And this is not because of evil intent. Wordsmiths like us understand the power of words and language. If I have a concept in mind (such as how to work with MT), and the only language I have to apply to it is that of post-editing, it’s just very, very hard to change that. This is why we have to be patient, insistent, and strong in our communication that while there is this one way of working with MT output (in some cases, productively), in more cases than not there are other and better ways to work with that technology. Only then will we be sent a different kind of project and the research will look more deeply into other kinds of approaches.
Misconception #2: AI Emulates Functions of the Human Brain
This brings us to another topic, one where we ourselves might be helping to communicate something erroneous with unfortunate consequences. I’m talking about artificial intelligence (AI). There has been a lot of writing in this column and elsewhere about AI and its effects on the world of translation. Not only via neural MT, but as we discussed a few months ago, on a whole host of other kinds of technology that have an impact on the translation and translation management processes.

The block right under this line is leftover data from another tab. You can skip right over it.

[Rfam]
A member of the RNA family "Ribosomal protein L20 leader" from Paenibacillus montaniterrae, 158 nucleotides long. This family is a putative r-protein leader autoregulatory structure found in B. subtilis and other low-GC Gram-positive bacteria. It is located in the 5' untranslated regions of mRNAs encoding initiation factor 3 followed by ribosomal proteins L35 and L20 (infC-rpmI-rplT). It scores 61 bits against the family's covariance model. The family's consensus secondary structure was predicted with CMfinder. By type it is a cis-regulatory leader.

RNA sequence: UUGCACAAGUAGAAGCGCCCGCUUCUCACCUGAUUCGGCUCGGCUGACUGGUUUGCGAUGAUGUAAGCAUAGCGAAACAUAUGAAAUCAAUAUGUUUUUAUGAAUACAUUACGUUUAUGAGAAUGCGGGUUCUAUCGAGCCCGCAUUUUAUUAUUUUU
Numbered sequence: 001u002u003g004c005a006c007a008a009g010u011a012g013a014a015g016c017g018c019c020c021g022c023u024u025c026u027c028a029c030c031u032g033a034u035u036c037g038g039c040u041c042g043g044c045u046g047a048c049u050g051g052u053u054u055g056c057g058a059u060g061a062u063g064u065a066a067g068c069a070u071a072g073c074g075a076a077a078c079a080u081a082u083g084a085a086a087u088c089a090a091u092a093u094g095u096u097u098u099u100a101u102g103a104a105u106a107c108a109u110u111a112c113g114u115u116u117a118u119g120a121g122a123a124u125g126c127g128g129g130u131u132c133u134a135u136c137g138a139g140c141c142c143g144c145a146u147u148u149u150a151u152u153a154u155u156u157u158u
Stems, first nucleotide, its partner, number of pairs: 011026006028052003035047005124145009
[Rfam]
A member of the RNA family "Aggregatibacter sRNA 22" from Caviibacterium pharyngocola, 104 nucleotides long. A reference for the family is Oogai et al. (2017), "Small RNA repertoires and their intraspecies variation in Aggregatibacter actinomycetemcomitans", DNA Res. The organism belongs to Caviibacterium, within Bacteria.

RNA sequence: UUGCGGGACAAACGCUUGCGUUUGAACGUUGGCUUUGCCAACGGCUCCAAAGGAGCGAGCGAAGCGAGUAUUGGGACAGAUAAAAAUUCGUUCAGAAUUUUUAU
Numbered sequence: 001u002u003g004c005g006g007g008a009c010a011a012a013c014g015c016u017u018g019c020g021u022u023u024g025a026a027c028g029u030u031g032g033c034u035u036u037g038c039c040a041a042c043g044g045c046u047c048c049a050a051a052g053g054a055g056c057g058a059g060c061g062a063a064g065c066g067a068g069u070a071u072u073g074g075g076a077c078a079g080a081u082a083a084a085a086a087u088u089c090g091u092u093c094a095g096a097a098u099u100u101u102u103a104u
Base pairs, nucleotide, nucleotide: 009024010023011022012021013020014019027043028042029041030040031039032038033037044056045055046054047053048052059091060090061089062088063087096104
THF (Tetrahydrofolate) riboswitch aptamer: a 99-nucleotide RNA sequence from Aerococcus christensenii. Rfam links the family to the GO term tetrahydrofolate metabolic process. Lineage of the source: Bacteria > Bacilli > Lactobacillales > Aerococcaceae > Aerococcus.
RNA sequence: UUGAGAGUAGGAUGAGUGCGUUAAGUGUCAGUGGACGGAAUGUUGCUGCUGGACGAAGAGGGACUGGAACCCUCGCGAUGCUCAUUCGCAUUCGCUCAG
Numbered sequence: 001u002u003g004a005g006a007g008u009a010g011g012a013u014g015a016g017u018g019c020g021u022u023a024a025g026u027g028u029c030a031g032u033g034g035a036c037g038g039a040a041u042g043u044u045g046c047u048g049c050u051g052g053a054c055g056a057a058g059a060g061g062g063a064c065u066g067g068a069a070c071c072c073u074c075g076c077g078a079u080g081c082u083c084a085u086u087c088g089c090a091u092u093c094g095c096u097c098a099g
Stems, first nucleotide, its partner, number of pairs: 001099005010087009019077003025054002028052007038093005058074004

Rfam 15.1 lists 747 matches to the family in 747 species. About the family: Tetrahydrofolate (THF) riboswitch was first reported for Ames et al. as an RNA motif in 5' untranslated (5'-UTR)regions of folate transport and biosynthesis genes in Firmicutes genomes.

Clearly, we need to talk about and understand AI. Not like an AI researcher or developer would, but so we can have a healthy estimation of how much it supports our work now and in the future. But we’ve been led astray on a path littered with our own words and our own imagination. Terms like “neural MT,” “artificial intelligence,” and “deep learning” all seem to suggest that these are processes that emulate functions of the human brain. And this is exactly what pop culture and news outlets also want us to believe.